“While new viruses, novel viruses, are nothing new in the sense that we have seen those occur in the past, and I anticipate we’ll see them again in the future, what is very new is our response to this virus,” Blackburn said.

That being said, Bell County Emergency Management is doing three things to prepare: 1) assessing protective emergency equipment (masks, gowns and gloves), 2) “hardening” their facilities to ensure future business (including the July 14 elections) is conducted in the safest manner possible, and 3) reviewing their internal health standard protocols.

“We’re reviewing, internally, our own health standard protocols in terms of what we need to be doing and how we need to be conducting business inside the county and for the residents that we serve,” Blackburn said.

Regarding the reopening of school districts, Blackburn said it is dependent on the state government, as little county authority has been given from the state government regarding the reopening of school districts. However, Blackburn did say that he has been in communication with almost all of the area’s school superintendents during this time and said preparing multiple opening plans is a good technique for the fall.

“I do think it’s extremely important, and especially over the next week or two, for all of us in Bell County to continue to practice the health protocols that our health authorities have been recommending since day one in this event,” Blackburn said. “As businesses reopen, as all of us begin to resume some normalcy, practicing those social protocols, distancing protocols will help us maintain this, so I would urge you to continue to do that.”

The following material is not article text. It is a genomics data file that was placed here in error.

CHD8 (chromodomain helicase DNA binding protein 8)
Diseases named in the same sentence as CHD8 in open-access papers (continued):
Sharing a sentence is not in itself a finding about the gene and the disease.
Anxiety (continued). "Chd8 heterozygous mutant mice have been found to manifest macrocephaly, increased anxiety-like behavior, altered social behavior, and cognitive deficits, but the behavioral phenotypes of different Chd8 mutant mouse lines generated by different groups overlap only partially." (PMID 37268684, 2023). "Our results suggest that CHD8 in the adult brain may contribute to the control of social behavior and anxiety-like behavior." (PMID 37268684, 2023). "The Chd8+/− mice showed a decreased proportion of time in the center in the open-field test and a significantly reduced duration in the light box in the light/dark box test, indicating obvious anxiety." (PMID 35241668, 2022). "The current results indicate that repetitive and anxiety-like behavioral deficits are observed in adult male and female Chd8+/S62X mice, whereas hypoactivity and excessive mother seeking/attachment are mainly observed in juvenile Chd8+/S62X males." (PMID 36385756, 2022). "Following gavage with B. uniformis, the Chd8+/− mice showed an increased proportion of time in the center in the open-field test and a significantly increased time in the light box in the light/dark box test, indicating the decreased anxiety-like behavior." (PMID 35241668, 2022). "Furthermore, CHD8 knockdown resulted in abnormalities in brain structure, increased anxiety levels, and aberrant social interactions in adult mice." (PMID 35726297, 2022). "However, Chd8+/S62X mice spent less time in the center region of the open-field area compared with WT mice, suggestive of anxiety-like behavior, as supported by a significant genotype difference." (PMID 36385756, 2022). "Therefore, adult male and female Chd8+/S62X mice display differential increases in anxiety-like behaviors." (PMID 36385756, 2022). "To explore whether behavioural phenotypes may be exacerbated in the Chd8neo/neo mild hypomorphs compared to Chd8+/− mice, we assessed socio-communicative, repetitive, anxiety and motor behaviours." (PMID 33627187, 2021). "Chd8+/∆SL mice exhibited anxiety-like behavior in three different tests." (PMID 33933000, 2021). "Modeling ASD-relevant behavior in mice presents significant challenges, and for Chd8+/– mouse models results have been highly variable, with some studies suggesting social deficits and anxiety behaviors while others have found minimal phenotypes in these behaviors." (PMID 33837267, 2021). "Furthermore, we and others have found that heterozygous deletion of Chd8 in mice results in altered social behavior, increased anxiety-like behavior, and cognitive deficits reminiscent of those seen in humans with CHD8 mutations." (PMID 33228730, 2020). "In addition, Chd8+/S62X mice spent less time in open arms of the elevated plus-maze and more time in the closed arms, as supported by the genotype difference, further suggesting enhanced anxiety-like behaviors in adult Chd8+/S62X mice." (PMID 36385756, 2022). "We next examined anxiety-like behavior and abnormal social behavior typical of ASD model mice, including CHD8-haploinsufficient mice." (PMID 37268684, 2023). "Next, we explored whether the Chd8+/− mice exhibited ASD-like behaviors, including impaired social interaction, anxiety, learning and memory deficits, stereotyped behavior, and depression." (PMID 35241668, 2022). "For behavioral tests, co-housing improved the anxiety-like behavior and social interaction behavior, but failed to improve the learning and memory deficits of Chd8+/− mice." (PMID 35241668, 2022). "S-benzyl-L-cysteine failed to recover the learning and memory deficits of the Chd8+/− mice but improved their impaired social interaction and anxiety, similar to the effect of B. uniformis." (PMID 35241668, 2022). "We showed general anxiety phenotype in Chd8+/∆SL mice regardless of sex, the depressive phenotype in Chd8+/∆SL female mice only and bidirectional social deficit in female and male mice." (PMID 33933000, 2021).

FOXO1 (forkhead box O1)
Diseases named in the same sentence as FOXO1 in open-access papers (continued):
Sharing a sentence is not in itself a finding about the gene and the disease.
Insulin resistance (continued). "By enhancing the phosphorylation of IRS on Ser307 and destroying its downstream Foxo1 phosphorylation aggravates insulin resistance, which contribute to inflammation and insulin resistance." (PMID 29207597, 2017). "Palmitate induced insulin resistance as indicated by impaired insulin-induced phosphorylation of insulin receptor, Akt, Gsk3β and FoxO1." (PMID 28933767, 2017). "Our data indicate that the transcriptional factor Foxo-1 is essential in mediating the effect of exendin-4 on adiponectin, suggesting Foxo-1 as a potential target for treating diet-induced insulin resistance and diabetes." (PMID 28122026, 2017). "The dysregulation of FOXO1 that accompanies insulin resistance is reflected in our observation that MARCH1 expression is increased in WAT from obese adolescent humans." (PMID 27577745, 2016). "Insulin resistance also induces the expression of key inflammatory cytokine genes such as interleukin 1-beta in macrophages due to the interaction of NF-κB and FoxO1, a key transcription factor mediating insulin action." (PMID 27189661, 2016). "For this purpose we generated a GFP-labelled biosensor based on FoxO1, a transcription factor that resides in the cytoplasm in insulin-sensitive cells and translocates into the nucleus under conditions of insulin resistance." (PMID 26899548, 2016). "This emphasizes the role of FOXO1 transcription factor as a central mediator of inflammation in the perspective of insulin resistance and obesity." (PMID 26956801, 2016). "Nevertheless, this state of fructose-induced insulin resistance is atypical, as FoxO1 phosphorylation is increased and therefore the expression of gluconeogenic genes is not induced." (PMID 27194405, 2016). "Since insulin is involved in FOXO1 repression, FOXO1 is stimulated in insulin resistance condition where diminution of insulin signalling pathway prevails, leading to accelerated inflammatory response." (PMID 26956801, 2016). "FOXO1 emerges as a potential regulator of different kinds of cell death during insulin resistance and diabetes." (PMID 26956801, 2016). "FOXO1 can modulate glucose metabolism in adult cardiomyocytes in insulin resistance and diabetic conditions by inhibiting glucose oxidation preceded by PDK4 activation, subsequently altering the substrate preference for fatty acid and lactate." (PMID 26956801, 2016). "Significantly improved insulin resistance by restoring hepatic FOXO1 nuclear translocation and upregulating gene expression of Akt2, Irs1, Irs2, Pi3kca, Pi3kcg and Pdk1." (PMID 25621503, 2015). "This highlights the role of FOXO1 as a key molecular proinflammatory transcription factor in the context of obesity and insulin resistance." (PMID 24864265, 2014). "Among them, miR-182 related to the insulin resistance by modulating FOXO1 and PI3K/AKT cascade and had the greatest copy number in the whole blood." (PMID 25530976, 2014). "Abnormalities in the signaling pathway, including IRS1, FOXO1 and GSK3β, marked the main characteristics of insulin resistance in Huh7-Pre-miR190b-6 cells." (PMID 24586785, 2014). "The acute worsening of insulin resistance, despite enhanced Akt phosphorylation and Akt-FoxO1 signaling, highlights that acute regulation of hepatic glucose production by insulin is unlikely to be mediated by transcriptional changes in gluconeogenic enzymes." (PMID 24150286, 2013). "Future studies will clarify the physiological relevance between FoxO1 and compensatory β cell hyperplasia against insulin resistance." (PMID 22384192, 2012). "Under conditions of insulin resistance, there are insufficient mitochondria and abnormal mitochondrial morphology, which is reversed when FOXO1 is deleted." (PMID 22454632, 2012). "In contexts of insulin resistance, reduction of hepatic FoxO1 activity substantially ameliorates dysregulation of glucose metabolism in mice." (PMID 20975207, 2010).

Updates from local healthcare representatives

Executive Director for Quality and Safety of AdventHealth Central Texas Karen Percell said AdventHealth is continuing to implement a “COVID ready” stance.

“Knowing that this virus is not going away, we are assuming that our healthcare environment looks different and will continue to look different,” Percell said. “To facilitate that, we are offering public safety as our priority and our staff safety as our priority as weThis includes focusing their daily attention on personal protective equipment (PPE), bed and ventilator availability. 100 percent of their employees have been tested and will continue to be monitored to protect both themselves and their patients.

In addition, AdventHealth is restricting visitors and screening all patients, visitors and staff.

Screening is being conducted prior to entrance, everyone who enters is required to wear a mask, and preoperational screening and testing is being employedDr. Robert Greenberg, Chief Medical Officer of emergency services, Baylor Scott & White – Central Texas Division said Baylor Scott & White Health has introduced the COVID-19 Safe Care plan to promote the safety of their community.

Additionally, Baylor Scott & White McLane Children’s has reopened, and Baylor Scott & White is slowly ramping up services and surgeries, Greenberg said.